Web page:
As soon as Smith had given his answer, the questioning returned to more serious matters, apropos of the committee's brief. If the question had been serious, one would have expected immediate follow-ups, and yet there were none. Indeed, the next question, presumably asked after everyone had a brief chuckle, was simply: "Mr. Smith, you said in answer to Mr. Flemming's question that television from hamilton is received very well in Toronto. That means that this private station in Hamilton is received in all of Toronto?"

In other words - back to work.

The questions continued along these lines for a while, and then Donald Flemming, Progressive Conservative M.P. for Eglinton (an Ontario riding), interjected:

"May I bring the committee back to the interesting question of flying saucers?"

The Chairman replied, sensibly: "I remind you that we are discussing television broadcasting; however, I do not bar the question."

The following exchange ensued:

"Mr. Flemming: How long did you carry on this operation before you decided that this was causing no interference with television or radio reception?

Smith: Well, the operation was not carried out for that purpose. It was intended to gain any knowledge that might be available to us; it was not necessarily for television or radio.

Mr. Flemming: I appreciate that, but when was it that you decided that it did not interfere with television or radio broadcasting?

Smith: We operated a station for making certain measurements out at Shirley's Bay from August of 1953 to about the same time in 1954, and on the basis of our measurements, which were nil, we came to the conclusion we had very little data of any nature to go on.

Mr. Flemming: When was the decision taken to close that station, and why?

Smith: We were not getting anywhere with it. In the beginning we thought it would run for a year, but we got nowhere with it, so we closed it down.

Mr. Flemming: The closing down came in the fall of 1954?

Smith: That is right."

The questioning then moved on to a different topic, and no more was heard about flying saucers.

So what was this exchange about? Did it demonstrate genuine interest in the subject of UFOs?


Richard, in asking his original questions about flying saucers to provide a moment of levity, had made a major tactical mistake. He opened the door for the Opposition to ask some serious questions about the nature of Smith's work, questions which, depending upon the answers given, could be used to attack and / or embarrass the government later.

Unlike Richard, who was simply a government backbencher, marking time on just another committee, Flemming, a leading member of the Progressive Conservatives, the Opposition party, was an important M.P. Already a senior critic within the Tory caucus, he would go on to serve as Finance Minister from 1957, when the Tories returned to power, until he took over as Minister of Justice and Attorney General in 1962, a post he held until the Diefenbaker government fell in 1963 (see www.parl.gc.ca/information/about/people/key/bio.asp?lang=E&query=15100&s=M). Unlike Richard's questions, Flemming's were clearly designed to get Smith to admit that the "research" had nothing to do with Smith's actual job at Transport, and to get information as to whether any information at all had been gathered from the work, and how long the station at Shirley's Bay had been in operation.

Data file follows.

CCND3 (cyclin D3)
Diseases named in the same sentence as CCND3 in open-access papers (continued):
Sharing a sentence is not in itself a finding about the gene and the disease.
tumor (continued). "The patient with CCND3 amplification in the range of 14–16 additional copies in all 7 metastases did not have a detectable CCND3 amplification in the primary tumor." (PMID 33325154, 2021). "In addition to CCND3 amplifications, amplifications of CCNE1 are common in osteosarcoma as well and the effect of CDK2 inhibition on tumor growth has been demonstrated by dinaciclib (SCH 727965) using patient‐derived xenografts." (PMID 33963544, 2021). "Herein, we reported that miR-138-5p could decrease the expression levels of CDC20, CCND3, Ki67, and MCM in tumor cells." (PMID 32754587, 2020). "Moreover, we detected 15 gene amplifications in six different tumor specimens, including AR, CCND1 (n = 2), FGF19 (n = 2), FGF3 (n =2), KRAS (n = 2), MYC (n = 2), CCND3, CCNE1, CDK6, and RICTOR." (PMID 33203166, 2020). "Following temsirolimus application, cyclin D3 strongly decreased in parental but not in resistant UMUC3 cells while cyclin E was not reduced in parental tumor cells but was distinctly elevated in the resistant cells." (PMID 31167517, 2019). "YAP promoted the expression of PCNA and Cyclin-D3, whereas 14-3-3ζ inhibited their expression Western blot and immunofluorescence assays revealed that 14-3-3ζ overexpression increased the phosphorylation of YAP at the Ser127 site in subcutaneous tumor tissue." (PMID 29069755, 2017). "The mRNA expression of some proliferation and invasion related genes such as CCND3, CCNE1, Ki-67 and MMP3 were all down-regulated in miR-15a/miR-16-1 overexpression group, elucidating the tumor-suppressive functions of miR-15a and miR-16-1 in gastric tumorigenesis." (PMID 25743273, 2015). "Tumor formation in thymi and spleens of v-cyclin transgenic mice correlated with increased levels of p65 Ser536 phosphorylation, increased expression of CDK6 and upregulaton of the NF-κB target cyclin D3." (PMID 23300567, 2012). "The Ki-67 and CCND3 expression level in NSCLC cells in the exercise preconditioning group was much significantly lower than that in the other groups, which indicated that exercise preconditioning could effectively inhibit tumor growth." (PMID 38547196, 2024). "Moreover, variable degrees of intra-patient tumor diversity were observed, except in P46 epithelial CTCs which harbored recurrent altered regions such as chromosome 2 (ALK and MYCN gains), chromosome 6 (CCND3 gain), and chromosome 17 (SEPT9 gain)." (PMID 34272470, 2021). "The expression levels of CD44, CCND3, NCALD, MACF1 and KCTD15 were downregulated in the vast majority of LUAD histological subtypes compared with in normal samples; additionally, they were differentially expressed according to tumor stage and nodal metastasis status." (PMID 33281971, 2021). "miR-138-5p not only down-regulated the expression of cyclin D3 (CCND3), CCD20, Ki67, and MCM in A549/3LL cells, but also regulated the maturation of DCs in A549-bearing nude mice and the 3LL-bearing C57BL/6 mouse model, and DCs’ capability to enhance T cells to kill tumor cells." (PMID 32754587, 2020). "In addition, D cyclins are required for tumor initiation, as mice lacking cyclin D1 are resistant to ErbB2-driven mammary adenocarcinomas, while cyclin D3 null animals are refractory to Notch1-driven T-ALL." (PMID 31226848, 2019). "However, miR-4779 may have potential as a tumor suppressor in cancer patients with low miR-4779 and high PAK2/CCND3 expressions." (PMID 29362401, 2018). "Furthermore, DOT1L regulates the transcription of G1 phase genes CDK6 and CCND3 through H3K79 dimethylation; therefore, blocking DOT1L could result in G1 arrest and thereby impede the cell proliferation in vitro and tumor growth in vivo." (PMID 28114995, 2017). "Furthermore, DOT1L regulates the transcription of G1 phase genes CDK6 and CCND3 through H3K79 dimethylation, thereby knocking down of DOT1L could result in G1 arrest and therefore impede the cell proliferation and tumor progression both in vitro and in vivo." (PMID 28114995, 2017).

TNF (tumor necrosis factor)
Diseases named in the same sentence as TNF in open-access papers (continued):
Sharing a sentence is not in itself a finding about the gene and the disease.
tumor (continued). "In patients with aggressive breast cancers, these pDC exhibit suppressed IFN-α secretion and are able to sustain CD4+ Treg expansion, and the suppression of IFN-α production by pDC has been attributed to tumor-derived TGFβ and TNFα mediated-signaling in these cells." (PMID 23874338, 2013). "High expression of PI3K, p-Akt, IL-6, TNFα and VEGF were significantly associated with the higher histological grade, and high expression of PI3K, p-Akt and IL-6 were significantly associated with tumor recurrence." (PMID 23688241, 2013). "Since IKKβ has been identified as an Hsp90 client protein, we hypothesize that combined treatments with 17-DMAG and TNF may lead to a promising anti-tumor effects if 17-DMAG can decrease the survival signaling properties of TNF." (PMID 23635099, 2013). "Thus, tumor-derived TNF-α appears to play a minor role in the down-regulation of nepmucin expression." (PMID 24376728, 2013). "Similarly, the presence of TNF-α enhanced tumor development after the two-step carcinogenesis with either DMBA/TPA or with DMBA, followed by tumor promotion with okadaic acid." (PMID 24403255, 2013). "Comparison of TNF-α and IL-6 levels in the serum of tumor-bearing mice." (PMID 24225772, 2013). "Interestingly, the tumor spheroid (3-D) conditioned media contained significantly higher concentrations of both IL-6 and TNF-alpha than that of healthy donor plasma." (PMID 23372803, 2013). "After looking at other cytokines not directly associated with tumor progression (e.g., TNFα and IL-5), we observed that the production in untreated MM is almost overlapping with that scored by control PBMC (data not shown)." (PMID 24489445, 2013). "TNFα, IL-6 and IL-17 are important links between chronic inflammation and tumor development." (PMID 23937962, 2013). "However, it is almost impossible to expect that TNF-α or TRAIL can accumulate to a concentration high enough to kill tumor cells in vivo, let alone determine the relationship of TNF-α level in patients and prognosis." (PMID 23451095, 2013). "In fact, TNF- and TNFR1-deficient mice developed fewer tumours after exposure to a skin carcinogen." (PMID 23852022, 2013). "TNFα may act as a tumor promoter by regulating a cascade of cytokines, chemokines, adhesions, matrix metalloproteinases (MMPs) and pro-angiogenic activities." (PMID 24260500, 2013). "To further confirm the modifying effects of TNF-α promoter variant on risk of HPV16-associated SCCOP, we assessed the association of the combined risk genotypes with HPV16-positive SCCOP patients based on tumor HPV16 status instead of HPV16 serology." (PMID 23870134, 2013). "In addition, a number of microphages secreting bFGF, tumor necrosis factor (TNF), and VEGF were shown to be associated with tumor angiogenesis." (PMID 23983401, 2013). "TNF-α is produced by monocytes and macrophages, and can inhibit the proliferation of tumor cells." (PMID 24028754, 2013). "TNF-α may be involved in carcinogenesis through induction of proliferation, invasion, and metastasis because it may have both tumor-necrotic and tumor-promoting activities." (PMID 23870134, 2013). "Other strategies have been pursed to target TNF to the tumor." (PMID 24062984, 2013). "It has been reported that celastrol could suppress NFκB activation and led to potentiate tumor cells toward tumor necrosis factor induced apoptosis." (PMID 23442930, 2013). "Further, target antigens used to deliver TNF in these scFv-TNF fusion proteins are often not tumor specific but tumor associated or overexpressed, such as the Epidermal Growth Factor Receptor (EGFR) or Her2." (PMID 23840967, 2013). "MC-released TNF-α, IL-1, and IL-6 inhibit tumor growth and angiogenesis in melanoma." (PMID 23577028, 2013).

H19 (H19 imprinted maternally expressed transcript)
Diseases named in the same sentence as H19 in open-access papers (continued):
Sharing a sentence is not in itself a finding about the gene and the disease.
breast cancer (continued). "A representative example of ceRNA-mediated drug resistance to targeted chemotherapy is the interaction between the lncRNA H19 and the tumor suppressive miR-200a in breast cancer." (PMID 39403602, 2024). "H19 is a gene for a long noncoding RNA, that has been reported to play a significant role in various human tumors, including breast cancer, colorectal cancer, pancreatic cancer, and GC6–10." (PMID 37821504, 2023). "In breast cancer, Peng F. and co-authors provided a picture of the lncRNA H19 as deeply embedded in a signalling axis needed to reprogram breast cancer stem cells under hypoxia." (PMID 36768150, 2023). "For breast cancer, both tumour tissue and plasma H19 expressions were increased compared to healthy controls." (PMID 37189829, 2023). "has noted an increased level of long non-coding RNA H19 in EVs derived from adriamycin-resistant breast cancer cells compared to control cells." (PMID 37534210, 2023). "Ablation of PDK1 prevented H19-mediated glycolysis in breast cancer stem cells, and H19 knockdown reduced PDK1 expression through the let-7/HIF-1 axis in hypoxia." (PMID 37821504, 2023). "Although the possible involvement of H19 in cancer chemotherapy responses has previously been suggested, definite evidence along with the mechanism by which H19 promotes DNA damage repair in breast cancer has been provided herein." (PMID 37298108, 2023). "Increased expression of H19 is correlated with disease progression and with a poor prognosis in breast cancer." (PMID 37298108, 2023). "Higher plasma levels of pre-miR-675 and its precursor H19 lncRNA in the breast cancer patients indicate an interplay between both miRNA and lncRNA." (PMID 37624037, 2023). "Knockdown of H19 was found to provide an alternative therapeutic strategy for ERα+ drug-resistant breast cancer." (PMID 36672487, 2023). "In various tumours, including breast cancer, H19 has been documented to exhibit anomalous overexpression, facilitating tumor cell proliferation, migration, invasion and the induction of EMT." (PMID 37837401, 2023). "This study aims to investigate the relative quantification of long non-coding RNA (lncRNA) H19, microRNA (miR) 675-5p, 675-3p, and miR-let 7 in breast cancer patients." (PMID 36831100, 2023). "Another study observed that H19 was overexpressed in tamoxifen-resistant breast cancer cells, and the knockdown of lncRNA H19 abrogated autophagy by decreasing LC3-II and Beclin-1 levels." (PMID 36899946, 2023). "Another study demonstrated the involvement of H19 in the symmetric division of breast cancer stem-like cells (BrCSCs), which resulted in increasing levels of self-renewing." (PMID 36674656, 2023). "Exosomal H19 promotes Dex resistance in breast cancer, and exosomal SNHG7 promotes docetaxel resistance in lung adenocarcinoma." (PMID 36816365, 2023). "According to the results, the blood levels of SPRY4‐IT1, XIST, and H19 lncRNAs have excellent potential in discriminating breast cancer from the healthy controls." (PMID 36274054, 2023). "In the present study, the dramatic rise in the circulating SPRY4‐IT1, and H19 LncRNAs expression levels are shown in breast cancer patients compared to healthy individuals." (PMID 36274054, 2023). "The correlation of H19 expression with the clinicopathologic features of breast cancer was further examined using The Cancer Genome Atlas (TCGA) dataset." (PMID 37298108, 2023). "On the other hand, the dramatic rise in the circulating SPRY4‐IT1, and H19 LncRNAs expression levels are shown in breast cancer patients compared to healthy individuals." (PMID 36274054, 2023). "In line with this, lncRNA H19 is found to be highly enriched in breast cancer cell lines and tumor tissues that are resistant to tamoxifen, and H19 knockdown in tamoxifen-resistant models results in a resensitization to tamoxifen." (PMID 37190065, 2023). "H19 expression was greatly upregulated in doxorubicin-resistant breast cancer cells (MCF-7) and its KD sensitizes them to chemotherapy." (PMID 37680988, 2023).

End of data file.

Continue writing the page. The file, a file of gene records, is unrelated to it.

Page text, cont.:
This was a set-up by Flemming, as a member of the opposition, to lay the groundwork for later questions in a far more important forum - the House of Commons - that would embarrass the government (that is, after all, what Opposition M.P.'s spend most of their time doing).

Leaving these Parliamentary machinations aside for a moment, ufologists should also note the answers given by Smith. Unlike his brief exchange with Richard, Smith took Flemming's questions seriously, and gave an honest reply:

"on the basis of the measurements, which were nil, we came to the conclusion we had very little data of any nature to go on; and

We were not getting anywhere with it."

Despite what some might want to believe, this was the real truth behind the Shirley's Bay "UFO Observation Station."

While some ufologists maintain that Smith was simply covering up what really happened at Shirley's Bay (which, as illustrated above, was hardly a "top secret" operation), or that he had been ordered to keep silent about the truth, the facts speak otherwise. Smith could not have been expecting these questions - when they arose, he answered forthrightly, even correcting Flemming as to the nature of the work at Shirley's Bay. He wasn't, in other words, hiding anything. Indeed, if Smith had been part of a cover-up, here was a perfect opportunity to bury the Shirley's Bay story by simply agreeing with Flemming that the station had been operated primarily to monitor interference in radio and television signals, that the reported work on "flying saucers" had been exaggerated, and that it hadn't discovered anything. Smith, however, undoubtedly knew that it would have been a serious matter to lie in front of a parliamentary committee - the kind of thing that could get a civil servant fired, or worse - much to the later chagrin of the government.

By answering honestly, Smith gave the opposition Tories, who knew that the end was near for the governing Liberals (the Liberals had been in power since 1935, and were rapidly running out of gas), yet another opportunity to attack and / or embarrass the government on the best possible issue - the expenditure of public funds.

In short, Smith, a mid level civil servant in the Department of Transport, and a man with a personal interest in UFOs, had become, as Bob Dylan famously wrote, "only a pawn in their game."

The result would lead to an embarrassment for the government - and the truth about Smith's "UFO research."

To be continued...

Paul Kimball

1 comment:

RRRGroup said...

Very nicely done, Paul.

Clear, concise, and meaningful.


Rich Reynolds